So – Rachel Sylvester in The Times has taken a dislike to politicians who use Twitter.
What particularly gets my goat is the comment from “psychologist Oliver James” who claims: “Nobody would Twitter if they had a strong sense of identity.” Well – I don’t think you’ve ever met me Mr James – and I’m sure they are millions of other Twitter users who you’ve not yet either. And no-one would have time to read the tweets from everyone who uses Twitter. So you’re diagnosing millions of people who you’ve never met – and whose words you’ve never read. Not impressed!
Not surprisingly, I also take issue with her claims about how politicians have reacted to the economic crisis – “The opposition parties are quick to criticise Labour’s decisions but find it hard to say what they would do instead.” Can I introduce you to Vince Cable perhaps?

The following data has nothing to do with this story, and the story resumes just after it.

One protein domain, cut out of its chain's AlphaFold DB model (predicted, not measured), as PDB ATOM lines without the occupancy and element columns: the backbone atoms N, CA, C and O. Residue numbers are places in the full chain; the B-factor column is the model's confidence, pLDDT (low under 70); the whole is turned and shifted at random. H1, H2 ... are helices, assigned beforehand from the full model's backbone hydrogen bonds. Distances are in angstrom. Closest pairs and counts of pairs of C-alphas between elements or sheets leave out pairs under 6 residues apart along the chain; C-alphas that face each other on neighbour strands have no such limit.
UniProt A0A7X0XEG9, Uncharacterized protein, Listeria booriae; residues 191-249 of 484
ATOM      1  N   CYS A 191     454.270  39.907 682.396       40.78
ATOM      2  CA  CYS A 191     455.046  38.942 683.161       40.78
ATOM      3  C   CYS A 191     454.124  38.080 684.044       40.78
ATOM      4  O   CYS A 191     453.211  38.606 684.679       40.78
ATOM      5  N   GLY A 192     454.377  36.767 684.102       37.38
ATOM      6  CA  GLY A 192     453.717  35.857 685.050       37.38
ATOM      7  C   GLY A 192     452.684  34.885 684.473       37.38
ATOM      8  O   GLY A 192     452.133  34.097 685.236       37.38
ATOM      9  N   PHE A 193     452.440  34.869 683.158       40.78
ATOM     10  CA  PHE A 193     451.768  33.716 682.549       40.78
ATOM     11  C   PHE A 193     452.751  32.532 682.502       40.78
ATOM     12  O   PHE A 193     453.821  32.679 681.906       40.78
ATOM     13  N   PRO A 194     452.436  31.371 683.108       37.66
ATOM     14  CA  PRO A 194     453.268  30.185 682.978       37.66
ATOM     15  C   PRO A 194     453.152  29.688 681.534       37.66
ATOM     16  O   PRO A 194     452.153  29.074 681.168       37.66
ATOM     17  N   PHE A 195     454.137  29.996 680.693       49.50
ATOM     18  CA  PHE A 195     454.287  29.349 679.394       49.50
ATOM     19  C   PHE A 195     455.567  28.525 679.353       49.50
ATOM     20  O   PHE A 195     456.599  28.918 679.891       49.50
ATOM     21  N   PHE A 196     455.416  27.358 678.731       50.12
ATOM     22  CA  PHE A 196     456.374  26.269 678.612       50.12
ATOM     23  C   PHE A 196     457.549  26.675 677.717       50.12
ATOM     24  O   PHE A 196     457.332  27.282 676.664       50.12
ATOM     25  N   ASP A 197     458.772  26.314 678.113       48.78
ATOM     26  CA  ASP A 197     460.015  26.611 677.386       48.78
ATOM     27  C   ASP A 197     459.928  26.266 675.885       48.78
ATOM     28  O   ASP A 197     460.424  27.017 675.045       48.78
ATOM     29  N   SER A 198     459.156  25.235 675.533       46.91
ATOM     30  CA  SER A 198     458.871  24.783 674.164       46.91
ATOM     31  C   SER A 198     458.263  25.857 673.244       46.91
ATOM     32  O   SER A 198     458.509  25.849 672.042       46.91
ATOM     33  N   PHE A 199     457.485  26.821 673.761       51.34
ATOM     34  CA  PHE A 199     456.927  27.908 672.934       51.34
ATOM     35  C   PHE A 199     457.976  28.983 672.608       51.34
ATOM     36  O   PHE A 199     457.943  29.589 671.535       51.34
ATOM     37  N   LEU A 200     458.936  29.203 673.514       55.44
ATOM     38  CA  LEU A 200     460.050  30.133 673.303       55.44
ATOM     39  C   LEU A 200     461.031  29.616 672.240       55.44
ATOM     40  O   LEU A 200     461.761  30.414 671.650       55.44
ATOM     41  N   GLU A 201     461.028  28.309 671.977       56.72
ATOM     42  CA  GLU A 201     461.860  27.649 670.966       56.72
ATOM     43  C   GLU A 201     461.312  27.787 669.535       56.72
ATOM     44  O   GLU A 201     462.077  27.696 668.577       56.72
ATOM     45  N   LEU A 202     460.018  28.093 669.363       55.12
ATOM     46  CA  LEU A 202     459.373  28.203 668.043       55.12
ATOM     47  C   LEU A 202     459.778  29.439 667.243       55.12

But what’s really wrong with the piece is the idea that politicians shouldn’t move with the time. I don’t send telegrams. My campaign team has no carrier pigeons. I hardly ever use a classical reference in my speeches. And that’s because I’m not a Victorian politician. Times change. The public changes. Today – 2009 – many of my constituents and other people are on Twitter – and so it makes sense for me to be too. If that’s how they choose to get information, it’s not a lack of identity that makes me honour those choices – it’s respect for the public.
Of course you can’t squeeze everything into 140 characters – but then I’ve not stopped doing other, wordier things (such as this blog, leaflets, speeches etc etc). And as for the parting line in The Times about the need to have politicians with moral fervour – I agree.
By the way – I’ve not counted, but I’m pretty sure you could fit each of the 10 commandments into a 140 character tweet (or the equivalents from other religions). Brief messages doesn’t mean you can’t have beliefs or passion!